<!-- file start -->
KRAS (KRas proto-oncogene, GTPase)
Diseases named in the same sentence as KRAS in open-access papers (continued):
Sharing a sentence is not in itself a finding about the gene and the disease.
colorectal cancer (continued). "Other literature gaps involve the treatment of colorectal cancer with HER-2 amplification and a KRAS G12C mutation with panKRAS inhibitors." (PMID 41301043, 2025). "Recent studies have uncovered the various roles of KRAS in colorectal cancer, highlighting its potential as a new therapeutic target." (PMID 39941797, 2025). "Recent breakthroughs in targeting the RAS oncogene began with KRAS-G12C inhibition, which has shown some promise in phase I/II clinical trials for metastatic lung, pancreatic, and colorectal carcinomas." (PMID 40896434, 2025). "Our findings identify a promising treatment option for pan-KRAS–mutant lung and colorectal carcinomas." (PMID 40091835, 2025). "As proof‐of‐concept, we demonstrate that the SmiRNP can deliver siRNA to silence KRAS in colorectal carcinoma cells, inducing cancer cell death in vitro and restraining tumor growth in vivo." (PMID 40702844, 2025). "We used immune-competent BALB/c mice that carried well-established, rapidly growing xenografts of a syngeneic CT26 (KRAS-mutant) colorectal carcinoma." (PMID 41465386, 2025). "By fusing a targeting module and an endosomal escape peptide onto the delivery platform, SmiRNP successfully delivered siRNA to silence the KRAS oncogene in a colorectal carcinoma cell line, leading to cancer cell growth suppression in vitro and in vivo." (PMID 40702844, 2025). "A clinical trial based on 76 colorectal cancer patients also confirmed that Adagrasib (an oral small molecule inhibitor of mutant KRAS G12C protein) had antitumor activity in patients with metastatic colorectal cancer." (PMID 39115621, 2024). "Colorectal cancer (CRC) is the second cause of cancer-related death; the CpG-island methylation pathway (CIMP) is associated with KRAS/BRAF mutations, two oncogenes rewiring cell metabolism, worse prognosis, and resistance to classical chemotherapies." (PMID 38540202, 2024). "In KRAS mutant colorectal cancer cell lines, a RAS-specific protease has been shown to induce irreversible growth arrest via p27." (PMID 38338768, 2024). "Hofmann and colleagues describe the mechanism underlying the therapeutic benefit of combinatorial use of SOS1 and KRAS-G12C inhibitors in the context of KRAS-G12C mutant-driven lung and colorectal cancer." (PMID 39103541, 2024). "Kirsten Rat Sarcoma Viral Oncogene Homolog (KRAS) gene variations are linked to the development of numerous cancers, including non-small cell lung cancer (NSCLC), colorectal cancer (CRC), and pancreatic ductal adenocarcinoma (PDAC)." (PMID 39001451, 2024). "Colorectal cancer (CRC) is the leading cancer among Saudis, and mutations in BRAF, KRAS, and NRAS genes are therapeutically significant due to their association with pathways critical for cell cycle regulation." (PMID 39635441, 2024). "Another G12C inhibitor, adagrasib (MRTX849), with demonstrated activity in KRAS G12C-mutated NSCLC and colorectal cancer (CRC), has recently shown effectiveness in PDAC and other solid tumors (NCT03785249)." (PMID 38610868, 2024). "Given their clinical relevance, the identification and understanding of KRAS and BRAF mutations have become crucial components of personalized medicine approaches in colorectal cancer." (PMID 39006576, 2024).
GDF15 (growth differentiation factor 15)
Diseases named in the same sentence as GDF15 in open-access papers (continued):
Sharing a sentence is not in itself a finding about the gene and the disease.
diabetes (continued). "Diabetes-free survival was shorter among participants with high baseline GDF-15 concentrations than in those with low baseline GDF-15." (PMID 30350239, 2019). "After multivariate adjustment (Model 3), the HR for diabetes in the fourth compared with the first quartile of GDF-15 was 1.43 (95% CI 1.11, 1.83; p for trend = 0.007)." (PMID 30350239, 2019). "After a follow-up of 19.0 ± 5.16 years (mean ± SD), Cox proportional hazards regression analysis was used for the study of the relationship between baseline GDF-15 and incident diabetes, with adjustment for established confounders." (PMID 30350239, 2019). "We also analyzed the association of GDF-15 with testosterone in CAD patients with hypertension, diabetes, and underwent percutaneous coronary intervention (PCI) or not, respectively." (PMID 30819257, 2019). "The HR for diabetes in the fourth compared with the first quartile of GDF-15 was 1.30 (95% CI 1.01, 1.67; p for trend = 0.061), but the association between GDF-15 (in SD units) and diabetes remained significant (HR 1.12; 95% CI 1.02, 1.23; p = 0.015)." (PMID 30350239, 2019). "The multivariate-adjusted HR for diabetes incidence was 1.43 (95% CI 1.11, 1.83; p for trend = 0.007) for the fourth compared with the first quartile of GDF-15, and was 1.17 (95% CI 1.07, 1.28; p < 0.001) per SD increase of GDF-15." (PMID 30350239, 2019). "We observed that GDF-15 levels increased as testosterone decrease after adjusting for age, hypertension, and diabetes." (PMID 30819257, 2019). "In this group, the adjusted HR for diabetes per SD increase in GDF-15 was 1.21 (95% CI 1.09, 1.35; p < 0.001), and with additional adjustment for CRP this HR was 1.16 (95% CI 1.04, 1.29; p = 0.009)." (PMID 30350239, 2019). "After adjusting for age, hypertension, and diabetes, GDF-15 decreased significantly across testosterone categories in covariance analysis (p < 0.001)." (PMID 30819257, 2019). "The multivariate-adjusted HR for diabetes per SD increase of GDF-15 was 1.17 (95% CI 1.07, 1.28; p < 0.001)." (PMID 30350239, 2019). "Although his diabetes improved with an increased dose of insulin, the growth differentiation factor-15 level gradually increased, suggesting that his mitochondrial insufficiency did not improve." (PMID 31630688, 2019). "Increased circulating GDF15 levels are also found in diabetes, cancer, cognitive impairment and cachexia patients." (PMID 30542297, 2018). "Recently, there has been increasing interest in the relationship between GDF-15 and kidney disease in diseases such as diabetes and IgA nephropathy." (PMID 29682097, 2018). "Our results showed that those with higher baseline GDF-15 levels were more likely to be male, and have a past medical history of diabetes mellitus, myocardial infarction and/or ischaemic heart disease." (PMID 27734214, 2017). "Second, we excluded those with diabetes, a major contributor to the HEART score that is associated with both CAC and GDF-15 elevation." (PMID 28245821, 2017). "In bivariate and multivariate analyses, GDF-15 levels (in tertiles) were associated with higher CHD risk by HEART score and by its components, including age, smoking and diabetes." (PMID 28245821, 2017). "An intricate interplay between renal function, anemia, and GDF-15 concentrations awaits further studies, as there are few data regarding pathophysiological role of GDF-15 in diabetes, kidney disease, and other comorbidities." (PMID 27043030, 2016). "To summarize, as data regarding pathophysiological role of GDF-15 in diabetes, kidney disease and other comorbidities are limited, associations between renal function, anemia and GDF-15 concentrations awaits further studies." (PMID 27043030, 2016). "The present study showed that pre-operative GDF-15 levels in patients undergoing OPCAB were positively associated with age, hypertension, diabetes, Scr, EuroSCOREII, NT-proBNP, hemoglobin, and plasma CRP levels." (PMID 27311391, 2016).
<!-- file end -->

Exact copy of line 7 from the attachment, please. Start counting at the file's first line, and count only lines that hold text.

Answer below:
Sharing a sentence is not in itself a finding about the gene and the disease.